British Aerospace attacked over jet sales to Indonesia


By Paul Walker

LONDON — Outside there were 150 protesters shouting, "Suharto, Major, CIA — how many kids have you killed today!" Inside there were 20 token shareholders making life hell for the British Aerospace board.

Shareholders at the 1994 BAe annual general meeting on May 5 raised a series of contentious questions about the sale of BAe Hawk aircraft to Indonesia and their use in East Timor against the civilian opposition and the armed resistance.

Supporters of Campaign Against Arms Trade continually pushed the BAe board about the recently agreed sales of Hawk aircraft and the human rights record.

Each of the 500 shareholders and the BAe board were handed an Alternative Report to the company Annual Report. The Alternative Report pointed to the United Nations and European Union condemnation of the Indonesian invasion and genocide in East Timor and called on the BAe board to concentrate on converting the company from military to civilian production.

According to the Guardian, the AGM was in uproar over the questions about the genocide in East Timor. The Independent pointed out that the shareholder action came as a complete surprise to the board. Even the Daily Telegraph, usually supportive of imperialist plunder, carried information and a picture about the action in its business pages and a supportive article about the East Timorese resistance in its foreign news pages.

Assailed on all sides by hostile shareholders who wanted to know just why BAe was exporting weapons to a mass murderer like Suharto, chief executive Dick Evans agreed to a meeting with campaigners to discuss the evidence of Hawk use in East Timor.

During the AGM two arms trade campaigners unfurled a banner calling on BAe to stop supporting the genocide in East Timor. As they were being dragged out by security guards the AGM began to disintegrate as disgruntled shareholders left the hall.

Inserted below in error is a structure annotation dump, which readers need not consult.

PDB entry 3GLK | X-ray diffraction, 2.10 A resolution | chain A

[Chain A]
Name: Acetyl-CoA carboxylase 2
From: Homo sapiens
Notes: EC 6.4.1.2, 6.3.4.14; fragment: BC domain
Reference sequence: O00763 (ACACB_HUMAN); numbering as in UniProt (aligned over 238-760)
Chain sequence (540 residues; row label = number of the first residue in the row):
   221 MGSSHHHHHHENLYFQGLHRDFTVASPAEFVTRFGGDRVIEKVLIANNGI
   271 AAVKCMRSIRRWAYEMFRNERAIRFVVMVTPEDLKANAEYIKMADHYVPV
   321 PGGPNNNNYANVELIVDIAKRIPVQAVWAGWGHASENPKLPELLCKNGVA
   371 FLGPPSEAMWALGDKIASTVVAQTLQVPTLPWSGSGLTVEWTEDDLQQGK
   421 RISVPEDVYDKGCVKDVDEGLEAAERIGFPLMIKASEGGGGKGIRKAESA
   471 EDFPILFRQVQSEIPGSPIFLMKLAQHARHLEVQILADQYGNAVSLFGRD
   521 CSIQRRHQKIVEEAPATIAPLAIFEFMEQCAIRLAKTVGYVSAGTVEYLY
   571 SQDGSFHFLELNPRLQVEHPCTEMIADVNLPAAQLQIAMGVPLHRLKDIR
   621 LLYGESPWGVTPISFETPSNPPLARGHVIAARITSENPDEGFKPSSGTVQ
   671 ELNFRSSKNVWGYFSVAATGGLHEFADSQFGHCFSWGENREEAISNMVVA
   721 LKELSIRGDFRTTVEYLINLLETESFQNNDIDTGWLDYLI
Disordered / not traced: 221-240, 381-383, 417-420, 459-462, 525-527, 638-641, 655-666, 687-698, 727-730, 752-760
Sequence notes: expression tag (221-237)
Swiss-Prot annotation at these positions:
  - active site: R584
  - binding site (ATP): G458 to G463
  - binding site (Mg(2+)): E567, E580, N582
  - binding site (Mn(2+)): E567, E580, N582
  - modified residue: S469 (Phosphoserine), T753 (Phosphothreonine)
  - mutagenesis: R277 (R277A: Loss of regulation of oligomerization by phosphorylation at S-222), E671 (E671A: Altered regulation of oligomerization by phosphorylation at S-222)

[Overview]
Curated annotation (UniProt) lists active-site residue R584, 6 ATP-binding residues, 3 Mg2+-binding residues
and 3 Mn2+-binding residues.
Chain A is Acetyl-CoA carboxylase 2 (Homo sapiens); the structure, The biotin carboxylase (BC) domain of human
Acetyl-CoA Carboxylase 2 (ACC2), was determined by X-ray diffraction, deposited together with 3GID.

BAe now knows that it cannot get away with hiding behind the British government's arms trade policy. It knows that campaigners from many different organisations are on its tail and are not prepared give up until the delivery of the Hawks due in 1996 is stopped and there is a full military embargo on Indonesia.

The campaign is taking off both nationally and internationally. On April 24th a continental-wide campaign for an arms embargo on Indonesia was launched in Antwerp by the European Network Against the Arms Trade. In Sweden, Germany and Ireland campaigns are developing to support the East Timorese struggle for self-determination. Dick Spring, the Irish foreign minister, has spoken out about the Indonesian occupation of East Timor.

In Britain the government remains committed to its policy of lies and distortions. But things are beginning to move at a campaigning level. An important stop forward was the motion passed by the recent Fire Brigades Union conference, which commits the union to supporting the campaign for East Timorese self-determination and calls for a military embargo on Indonesia. The FBU is contacting its Australian counterpart and intends to take the issue through the labour movement in Britain.

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